- Education?
- I finished my education as a physical therapist two years ago, got my licence the year after. It’s not something I’ve walked away from, but right now I feel like the blog, clothing, photography and videos are what’s right for me. And I’m still young. The physical therapist-thing is something to fall back on. Wouldn’t have bothered putting four years of my life into it if I wasn’t.

- Tell me about your clothing line?
- It’s not just me. I’m part of this collective, Baws, and most of the those guys are into hip-hop and music. Fashion and clothing’s always been my little base of operations within the collective, and we got the opportunity to design a line of three t-shirts for the clothing brand Johnny Leave Home. The shirts will be sold in “Urban”-stores all over Norway, and are designed by me and Michael Waag, based on an idea by me and some of the other guys in the collective. All of this happened in mere months.

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- Would it be possible to lead the kind of life you do, if you’d have stayed in your hometown?
- Sure. I’d just sleep, eat and work in Nittedal, then take the bus early in the day into the city. The trip’s about 45 minutes back and forth. It’s sort of like when I was living five days a week in Elverum, two in Oslo. It’s actually pretty great not having the opportunity to be a part of everything. There’s always three or four things happening at the same time in Oslo, and If you want to be a part of it, you’ll just have to go for it.

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- Now, the blog. Is it just for attention?
- I’ve always taken a lot of space, shared a lot of myself. But the reason behind the blog was actually... First of all, because I like taking pictures. And it was a great way to keep family living abroad posted. Three years later, I’m carrying my camera everywhere. I don’t know why it got to be like this, it wasn't a conscious decision. But I do share a lot of myself. Take a look at the blog, and you’ll pretty much know what I’m up to at any given time. It’s not something I encourage everybody to do, it’s just something I like. Something cool. And it’s not like I share everything, but I really don’t care what people think or say.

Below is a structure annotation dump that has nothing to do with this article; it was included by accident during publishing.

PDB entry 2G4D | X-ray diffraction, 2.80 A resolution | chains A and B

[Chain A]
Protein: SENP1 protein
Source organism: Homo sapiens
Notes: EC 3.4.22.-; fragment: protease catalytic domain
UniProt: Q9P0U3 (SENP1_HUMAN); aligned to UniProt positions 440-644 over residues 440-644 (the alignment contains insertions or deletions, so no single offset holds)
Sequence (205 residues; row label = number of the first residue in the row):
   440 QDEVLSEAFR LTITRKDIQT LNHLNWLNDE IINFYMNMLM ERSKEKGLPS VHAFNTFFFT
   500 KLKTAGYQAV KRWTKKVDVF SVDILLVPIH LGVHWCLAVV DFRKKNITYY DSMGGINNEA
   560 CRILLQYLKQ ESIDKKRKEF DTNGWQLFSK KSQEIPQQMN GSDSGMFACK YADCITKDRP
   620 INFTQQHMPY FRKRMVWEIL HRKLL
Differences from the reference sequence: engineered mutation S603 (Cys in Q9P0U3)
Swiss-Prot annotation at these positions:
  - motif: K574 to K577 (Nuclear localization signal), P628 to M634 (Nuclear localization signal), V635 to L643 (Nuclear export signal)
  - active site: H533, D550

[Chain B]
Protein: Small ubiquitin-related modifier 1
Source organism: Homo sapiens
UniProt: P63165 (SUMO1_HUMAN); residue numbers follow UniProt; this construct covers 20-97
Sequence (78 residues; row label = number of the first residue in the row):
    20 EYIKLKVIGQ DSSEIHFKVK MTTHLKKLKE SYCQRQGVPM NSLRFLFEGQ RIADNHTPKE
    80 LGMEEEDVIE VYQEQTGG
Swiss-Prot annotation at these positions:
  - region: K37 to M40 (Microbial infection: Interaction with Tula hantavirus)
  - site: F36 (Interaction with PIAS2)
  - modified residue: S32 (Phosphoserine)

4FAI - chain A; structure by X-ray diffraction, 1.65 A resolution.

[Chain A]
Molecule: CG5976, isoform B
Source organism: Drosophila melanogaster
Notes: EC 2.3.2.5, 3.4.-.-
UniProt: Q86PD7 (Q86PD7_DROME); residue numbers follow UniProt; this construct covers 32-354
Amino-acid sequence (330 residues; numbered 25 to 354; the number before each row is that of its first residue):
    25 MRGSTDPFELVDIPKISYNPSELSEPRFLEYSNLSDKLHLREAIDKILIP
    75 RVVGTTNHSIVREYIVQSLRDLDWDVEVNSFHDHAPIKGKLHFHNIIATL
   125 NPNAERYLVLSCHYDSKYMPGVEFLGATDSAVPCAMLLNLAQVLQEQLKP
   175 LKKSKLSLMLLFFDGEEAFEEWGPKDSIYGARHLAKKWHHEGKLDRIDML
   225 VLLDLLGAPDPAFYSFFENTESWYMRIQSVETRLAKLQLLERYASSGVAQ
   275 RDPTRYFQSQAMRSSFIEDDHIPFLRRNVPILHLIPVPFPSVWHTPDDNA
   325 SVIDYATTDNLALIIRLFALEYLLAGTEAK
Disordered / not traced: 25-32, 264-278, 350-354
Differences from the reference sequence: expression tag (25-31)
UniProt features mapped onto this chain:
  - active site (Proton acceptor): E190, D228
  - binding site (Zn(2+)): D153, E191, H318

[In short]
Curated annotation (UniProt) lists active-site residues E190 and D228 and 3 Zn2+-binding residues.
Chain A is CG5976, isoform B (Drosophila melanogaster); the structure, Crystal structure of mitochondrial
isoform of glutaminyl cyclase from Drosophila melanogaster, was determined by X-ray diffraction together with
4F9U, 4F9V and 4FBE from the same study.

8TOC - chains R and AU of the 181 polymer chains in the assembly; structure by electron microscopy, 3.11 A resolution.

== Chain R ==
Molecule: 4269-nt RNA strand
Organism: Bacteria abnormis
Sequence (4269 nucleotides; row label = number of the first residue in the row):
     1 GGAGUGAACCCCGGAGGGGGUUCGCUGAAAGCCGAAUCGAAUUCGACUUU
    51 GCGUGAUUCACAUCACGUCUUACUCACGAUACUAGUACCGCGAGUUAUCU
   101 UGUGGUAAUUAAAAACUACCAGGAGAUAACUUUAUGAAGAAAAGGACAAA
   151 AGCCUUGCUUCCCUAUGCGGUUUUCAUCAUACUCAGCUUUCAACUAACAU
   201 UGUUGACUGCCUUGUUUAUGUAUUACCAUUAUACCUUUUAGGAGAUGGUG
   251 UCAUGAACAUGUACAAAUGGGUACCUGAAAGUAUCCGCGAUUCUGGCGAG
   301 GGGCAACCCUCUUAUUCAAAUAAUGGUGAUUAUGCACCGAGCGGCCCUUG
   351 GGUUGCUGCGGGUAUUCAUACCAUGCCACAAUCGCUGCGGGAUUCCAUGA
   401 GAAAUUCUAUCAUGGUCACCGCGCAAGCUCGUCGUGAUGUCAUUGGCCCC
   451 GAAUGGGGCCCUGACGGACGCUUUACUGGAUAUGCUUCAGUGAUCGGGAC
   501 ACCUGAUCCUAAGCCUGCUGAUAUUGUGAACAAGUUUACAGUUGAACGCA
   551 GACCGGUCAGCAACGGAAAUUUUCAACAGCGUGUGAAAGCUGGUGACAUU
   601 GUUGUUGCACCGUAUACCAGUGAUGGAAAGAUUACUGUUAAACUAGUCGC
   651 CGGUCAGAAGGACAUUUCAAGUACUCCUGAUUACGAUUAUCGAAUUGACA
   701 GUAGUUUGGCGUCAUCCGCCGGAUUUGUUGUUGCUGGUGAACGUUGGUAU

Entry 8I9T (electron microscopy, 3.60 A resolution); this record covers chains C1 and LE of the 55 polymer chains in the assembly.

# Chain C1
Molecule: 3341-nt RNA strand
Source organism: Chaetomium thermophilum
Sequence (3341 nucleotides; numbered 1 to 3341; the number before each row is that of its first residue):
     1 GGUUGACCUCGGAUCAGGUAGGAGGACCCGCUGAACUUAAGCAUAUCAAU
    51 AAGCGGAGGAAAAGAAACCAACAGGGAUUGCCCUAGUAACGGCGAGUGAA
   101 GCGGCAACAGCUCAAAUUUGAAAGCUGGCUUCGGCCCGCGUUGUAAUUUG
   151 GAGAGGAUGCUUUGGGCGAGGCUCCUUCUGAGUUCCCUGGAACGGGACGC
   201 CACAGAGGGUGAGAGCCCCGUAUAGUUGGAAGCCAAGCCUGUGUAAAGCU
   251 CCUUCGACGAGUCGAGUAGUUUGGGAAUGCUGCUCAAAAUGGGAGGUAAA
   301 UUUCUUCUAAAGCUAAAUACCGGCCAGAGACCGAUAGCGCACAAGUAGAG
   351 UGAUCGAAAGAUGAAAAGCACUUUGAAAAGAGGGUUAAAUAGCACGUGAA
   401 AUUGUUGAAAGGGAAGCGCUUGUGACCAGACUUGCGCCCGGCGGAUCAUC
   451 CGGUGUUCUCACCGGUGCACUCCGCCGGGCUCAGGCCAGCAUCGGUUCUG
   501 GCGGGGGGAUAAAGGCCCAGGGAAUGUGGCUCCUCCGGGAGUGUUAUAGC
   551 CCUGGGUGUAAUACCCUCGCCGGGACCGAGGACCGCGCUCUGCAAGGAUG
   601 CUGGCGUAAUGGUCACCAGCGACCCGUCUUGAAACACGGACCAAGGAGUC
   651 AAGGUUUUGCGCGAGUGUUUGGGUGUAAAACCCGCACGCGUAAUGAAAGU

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- That’s interesting. Given all you share - easily misjudged as attention-whoring - coupled with the seemingly never-ending confidence, there must be some hate?
- There’s some. Haters are a great motivation. The sheer thought of people actually wasting their time telling you that you suck is funny. Success is the greatest motivation. That being said, there really hasn't been a lot of them. I’ve grown up believing that if someone hates what you do, you’re doing something right. You’ve made them think. On the other hand, there’s constructive criticism, but non-constructive I usually just ignore.

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- And the confidence?
- Does it really seem that way? It’s easier not being afraid when you’ve got so many friends backing you up. After the Ut√łya tragedy this summer, I made supportive t-shirts, sold them and donated everything to the Red Cross. I actually had to film myself handing over the money for people to believe it. Some said I was going to take the money for myself, to finance my travelling or something. This was one instance were it became really important for me to prove them wrong, because it really hurts when you try to show some heart and people react by being suspicious and mean towards you.

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- The future?
- I don’t know. I don’t really have any goals. Stuff just falls into place, day by day. I’ll get a phone call from someone, asking me to be part of something or be somewhere, and I’m like “Sure”. Next week, it’s something different. Life shouldn’t be laid out like that, planning way ahead. Things happen for a reason, and if you live and act by the right intentions, stay humble and work hard, you’ll be able to achieve anything.

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Text: Patrick Engelberg
Photo: Michael Ray Vera Cruz Angeles